Productivity and technological improvements in the agriculture industry minimize crop waste and improve bottom lines. This directly minimizes food waste. The biggest trend in productivity improvements for the agriculture industry is Precision Agriculture. As estimated by BCC Research, an international market research firm, the global Precision Agriculture Technology market is valued at over $3.3 billion and projected to grow by 12.4% annually over the next five years. A great Nova Scotia example of innovation in this space is TruLeaf Sustainable Agriculture, based out of Bible Hill.

Improvements in healthcare, technology, and infrastructure have lengthened life expectancy rates globally. The World Health Organization says, on average, 60-year-old individuals around the globe expect to live another 20 years. Couple this with increasing birth rates, and suddenly it's quite likely we'll need to feed 9 billion people by 2050 (an increase of almost 2 billion people), with the same finite resources we've had for generations.

Although we’re one of Canada’s smallest provinces, Nova Scotia’s value-added agri-food and beverage industry regularly punches above its weight. The province is home to the world’s largest supplier of frozen wild blueberries, North America’s largest processor of frozen carrot products, and the largest supplier of OMEGA-3 EPA/DHA to the global food and beverage industry. By adopting modern practices, including Precision Agriculture, our companies ensure long-term success.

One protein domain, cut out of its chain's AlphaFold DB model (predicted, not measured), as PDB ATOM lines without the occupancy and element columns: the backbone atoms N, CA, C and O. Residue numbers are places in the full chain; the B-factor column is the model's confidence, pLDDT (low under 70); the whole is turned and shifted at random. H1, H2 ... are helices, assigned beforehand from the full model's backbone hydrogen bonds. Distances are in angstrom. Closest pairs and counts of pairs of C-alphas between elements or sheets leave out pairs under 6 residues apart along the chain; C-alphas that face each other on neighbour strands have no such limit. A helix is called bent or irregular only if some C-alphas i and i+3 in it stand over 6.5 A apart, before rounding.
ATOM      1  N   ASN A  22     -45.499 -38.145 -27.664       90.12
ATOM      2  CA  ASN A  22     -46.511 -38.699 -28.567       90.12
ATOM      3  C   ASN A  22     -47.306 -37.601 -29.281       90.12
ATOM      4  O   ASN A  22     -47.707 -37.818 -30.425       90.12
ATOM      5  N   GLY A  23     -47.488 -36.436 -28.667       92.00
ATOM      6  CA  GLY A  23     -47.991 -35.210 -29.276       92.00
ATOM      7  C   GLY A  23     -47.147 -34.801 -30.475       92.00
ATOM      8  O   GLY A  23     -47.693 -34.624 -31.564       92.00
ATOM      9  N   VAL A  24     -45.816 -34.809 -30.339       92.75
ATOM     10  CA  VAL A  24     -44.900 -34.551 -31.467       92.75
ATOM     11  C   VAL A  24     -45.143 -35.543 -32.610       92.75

Digital and Interactive Media: Growth and a continued strive for collaboration

The trend for Nova Scotia’s gaming and interactive media industry in 2017 was simple: growth.

With more than 20 interactive media studios across the province, Nova Scotia has become a sought-out location for game development. KPMG’s 2016 Competitive Alternatives Report ranks Nova Scotia as number one for cost competitiveness in video game production out of all mature markets around the world. Couple this with an enviable lifestyle available in Nova Scotia, and it just makes sense that we would have welcomed several new studios to Nova Scotia last year, including Gogii gamesHutch Games, and Red Meat Games.

“In the past 10 years we have watched a strong game development community form in the Halifax area, and with our new expansion we knew it was the right place for us to grow. Looking at the talent pool already available in the region, the 38,000+ undergraduate and graduate students enrolled in Nova Scotia’s 10 universities and 13 community college campuses, and the commitment from the local and regional governments to support video game development, Halifax was an easy choice to expand Gogii’s operations.”

— George Donovan, President of Gogii Games Corp

The launch of the Interactive Society of Nova Scotia (ISNS) in October 2017 topped off a strong year for Nova Scotia’s industry. ISNS fosters collaboration within the industry with post-secondary education institutions, promoting the hiring of local graduates and the development of programs to meet future workforce needs.